DePaul Art Museum > Exhibitions > Remaking the Exceptional
Amber Ginsburg and Aaron Hughes, Tea Project, 2014.
Photo: Marlo Angle
Amber Ginsburg and Aaron Hughes, Tea Project, 2015.
Photo: Beatriz Meseguer
Amber Ginsburg and Aaron Hughes, Tea Project.
Debi Cornwall and Djamel Ameziane, Camp Echo Lady Liberty.
Courtesy of the artists
Debi Cornwall and Djamel Ameziane, Comfort Items.
Courtesy of the artists
Dorothy Burge, 2021.
Courtesy of the artist
When someone sits, sips, and reflects over a cup of tea there is space to ask questions about one's relationship to the world: a world that is filled with dehumanization, war, and destruction; a world that is filled with moments of beauty, love, and resistance.
–Amber Ginsburg and Aaron Hughes, Tea Project (2021)
Remaking the Exceptional marks 20 years since the opening of the United States' extralegal prison in Guantánamo by examining local and international ramifications of state violence, while also uplifting acts of creative resistance. This exhibition highlights connections between policing and incarceration in Chicago and the human rights violations of the "Global War on Terror." It celebrates the struggle for survival, justice, and reparations by imprisoned people, activists, and artists. Remaking the Exceptional brings together a diverse group of artists and activists working on the legal and moral implications of torture and incarceration.
In 2002, following the start of the "Global War on Terror," the United States established an extralegal military prison at Guantánamo Bay Naval Base, Cuba. The location was chosen to intentionally avoid U.S. and international law. Since then it has been the site of major human rights violations, such as holding people for indefinite periods of time without trial, subjecting them to extreme interrogation methods, torture, and even death. Extralegal imprisonment and torture at Guantánamo is also directly connected to the Chicago Police Department through detective and Navy Reserves Lt. Richard Zuley. After years of subjecting poor, Black, and brown Chicagoans to torture, Zuley oversaw torture at Guantánamo from 2002 to 2004. But this was not the first time the violence of wars abroad have come home to Chicago. Under the direction of police commander and Vietnam veteran Jon Burge, police subjected hundreds of predominantly Black men and women to torture between 1972 and 1991. In 2015, after years of activism by torture survivors, mothers, artists, educators and attorneys, Chicago passed the first tangible reparations for racially motivated police violence in the United States. Inspired by this victory, Remaking the Exceptional celebrates the history of local and global movements for reparations.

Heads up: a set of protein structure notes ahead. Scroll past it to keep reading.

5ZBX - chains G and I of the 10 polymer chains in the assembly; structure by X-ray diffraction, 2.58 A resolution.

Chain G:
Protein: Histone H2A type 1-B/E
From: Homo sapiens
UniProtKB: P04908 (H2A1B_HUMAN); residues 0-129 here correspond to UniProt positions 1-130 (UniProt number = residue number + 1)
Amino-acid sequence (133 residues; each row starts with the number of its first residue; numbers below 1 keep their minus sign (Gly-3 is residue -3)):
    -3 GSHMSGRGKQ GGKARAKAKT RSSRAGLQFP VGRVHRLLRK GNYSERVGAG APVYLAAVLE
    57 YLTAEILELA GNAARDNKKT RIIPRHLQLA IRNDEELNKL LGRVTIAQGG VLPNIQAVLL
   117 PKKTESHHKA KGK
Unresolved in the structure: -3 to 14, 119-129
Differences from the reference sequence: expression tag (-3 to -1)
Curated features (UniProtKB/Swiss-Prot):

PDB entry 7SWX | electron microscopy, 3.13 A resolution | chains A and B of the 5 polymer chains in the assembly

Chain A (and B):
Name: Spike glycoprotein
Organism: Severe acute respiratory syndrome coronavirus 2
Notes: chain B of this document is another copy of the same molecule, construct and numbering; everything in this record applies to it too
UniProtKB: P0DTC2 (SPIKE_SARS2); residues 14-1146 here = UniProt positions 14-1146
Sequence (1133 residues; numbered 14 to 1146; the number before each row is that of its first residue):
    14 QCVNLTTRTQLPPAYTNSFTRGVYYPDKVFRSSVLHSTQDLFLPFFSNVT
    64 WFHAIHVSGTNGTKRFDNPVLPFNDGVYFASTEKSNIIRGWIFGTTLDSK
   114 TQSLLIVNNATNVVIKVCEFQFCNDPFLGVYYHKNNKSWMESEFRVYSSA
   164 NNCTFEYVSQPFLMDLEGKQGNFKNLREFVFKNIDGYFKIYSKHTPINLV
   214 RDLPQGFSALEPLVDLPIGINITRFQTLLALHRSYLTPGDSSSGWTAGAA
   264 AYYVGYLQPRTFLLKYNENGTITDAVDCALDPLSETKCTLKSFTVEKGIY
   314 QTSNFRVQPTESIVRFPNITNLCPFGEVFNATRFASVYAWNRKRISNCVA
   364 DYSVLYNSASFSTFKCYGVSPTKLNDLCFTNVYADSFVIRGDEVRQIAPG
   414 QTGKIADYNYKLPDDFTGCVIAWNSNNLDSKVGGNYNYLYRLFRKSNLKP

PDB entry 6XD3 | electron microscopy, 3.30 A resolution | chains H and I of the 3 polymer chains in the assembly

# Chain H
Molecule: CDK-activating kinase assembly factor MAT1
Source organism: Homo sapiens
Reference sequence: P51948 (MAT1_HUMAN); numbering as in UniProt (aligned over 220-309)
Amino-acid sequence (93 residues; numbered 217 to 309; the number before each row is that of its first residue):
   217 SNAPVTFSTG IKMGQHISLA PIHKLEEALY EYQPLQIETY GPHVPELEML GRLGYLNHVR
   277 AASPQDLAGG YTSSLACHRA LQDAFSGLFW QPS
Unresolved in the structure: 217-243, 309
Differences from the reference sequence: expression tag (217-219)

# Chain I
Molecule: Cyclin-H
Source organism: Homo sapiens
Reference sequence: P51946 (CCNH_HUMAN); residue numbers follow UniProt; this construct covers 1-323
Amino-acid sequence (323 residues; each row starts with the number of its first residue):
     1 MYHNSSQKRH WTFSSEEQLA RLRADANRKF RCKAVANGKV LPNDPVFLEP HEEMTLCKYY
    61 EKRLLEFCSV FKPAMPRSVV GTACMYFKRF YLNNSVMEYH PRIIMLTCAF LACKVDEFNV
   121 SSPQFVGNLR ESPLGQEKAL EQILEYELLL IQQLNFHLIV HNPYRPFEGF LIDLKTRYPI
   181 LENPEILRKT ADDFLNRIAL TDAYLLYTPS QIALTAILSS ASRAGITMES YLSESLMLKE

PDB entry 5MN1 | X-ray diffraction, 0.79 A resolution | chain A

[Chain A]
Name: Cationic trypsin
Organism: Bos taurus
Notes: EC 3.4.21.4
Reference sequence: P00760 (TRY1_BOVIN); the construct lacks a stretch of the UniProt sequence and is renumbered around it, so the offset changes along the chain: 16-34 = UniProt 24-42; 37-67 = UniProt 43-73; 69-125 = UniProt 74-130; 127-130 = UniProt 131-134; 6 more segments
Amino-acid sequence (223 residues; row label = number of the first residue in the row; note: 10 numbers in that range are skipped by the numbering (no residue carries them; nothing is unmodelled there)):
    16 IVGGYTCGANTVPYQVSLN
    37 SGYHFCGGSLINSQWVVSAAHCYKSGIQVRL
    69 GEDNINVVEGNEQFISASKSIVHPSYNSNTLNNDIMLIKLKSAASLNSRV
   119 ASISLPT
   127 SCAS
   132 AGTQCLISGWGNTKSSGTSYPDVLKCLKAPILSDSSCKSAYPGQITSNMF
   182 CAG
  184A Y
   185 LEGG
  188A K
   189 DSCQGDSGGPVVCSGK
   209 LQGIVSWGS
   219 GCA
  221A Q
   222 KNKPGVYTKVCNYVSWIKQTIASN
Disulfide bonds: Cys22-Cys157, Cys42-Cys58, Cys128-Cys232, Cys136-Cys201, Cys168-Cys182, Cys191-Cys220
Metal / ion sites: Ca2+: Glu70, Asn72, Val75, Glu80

This exhibition features works produced by torture survivors, artists, activists, and collectives with long-term commitments to creating visions of justice. It includes Ahmed Badr Rabbani, Chicago Torture Justice Memorials, Debi Cornwall, Djamel Ameziane, Dorothy Burge, Ghaleb Al-Bihani, Invisible Institute, Khaliq Qasim, Monica Trinidad, Prison + Neighborhood Arts/Education Project, and Trevor Paglen. Remaking the Exceptional is organized by DePaul Art Museum staff and is curated by contributing artists Amber Ginsburg and Aaron Hughes. The Tea Project, which informs the development of this exhibition, is an ongoing series of installations and performances that create opportunities to engage with local and global histories of war, torture, and confinement. Through the project, tea serves as a contradictory metaphor for imperialism and settler colonialism on the one hand, and human connection and international solidarity on the other.